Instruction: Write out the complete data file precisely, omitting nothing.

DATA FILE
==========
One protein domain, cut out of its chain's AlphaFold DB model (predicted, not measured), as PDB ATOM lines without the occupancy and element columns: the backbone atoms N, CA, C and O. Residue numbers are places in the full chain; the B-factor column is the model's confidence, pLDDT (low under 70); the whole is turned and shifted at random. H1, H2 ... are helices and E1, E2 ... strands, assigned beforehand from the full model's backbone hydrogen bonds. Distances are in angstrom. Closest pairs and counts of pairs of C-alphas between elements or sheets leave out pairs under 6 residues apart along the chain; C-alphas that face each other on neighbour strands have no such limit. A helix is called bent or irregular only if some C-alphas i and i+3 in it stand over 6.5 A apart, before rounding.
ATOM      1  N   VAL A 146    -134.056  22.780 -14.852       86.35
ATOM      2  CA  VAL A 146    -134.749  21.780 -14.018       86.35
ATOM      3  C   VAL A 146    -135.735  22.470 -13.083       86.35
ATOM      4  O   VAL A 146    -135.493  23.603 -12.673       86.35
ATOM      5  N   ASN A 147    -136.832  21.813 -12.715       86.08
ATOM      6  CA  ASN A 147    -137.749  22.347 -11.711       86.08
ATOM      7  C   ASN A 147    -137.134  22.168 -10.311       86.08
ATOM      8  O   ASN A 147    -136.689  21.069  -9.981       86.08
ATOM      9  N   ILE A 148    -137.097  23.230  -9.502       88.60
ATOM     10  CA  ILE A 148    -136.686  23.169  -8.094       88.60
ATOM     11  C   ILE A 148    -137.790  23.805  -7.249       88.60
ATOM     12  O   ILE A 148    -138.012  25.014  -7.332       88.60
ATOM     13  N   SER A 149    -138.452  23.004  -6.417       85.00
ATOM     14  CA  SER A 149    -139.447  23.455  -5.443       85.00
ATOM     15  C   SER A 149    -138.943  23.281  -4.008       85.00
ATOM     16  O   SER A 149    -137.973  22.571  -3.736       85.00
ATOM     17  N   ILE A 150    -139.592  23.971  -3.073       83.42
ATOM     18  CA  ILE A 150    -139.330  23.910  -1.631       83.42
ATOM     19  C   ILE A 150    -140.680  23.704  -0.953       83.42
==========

One protein domain, cut out of its chain's AlphaFold DB model (predicted, not measured), as PDB ATOM lines without the occupancy and element columns: the backbone atoms N, CA, C and O. Residue numbers are places in the full chain; the B-factor column is the model's confidence, pLDDT (low under 70); the whole is turned and shifted at random. H1, H2 ... are helices and E1, E2 ... strands, assigned beforehand from the full model's backbone hydrogen bonds. Distances are in angstrom. Closest pairs and counts of pairs of C-alphas between elements or sheets leave out pairs under 6 residues apart along the chain; C-alphas that face each other on neighbour strands have no such limit. A helix is called bent or irregular only if some C-alphas i and i+3 in it stand over 6.5 A apart, before rounding.
ATOM      1  N   VAL A 146    -134.056  22.780 -14.852       86.35
ATOM      2  CA  VAL A 146    -134.749  21.780 -14.018       86.35
ATOM      3  C   VAL A 146    -135.735  22.470 -13.083       86.35
ATOM      4  O   VAL A 146    -135.493  23.603 -12.673       86.35
ATOM      5  N   ASN A 147    -136.832  21.813 -12.715       86.08
ATOM      6  CA  ASN A 147    -137.749  22.347 -11.711       86.08
ATOM      7  C   ASN A 147    -137.134  22.168 -10.311       86.08
ATOM      8  O   ASN A 147    -136.689  21.069  -9.981       86.08
ATOM      9  N   ILE A 148    -137.097  23.230  -9.502       88.60
ATOM     10  CA  ILE A 148    -136.686  23.169  -8.094       88.60
ATOM     11  C   ILE A 148    -137.790  23.805  -7.249       88.60
ATOM     12  O   ILE A 148    -138.012  25.014  -7.332       88.60
ATOM     13  N   SER A 149    -138.452  23.004  -6.417       85.00
ATOM     14  CA  SER A 149    -139.447  23.455  -5.443       85.00
ATOM     15  C   SER A 149    -138.943  23.281  -4.008       85.00
ATOM     16  O   SER A 149    -137.973  22.571  -3.736       85.00
ATOM     17  N   ILE A 150    -139.592  23.971  -3.073       83.42
ATOM     18  CA  ILE A 150    -139.330  23.910  -1.631       83.42
ATOM     19  C   ILE A 150    -140.680  23.704  -0.953       83.42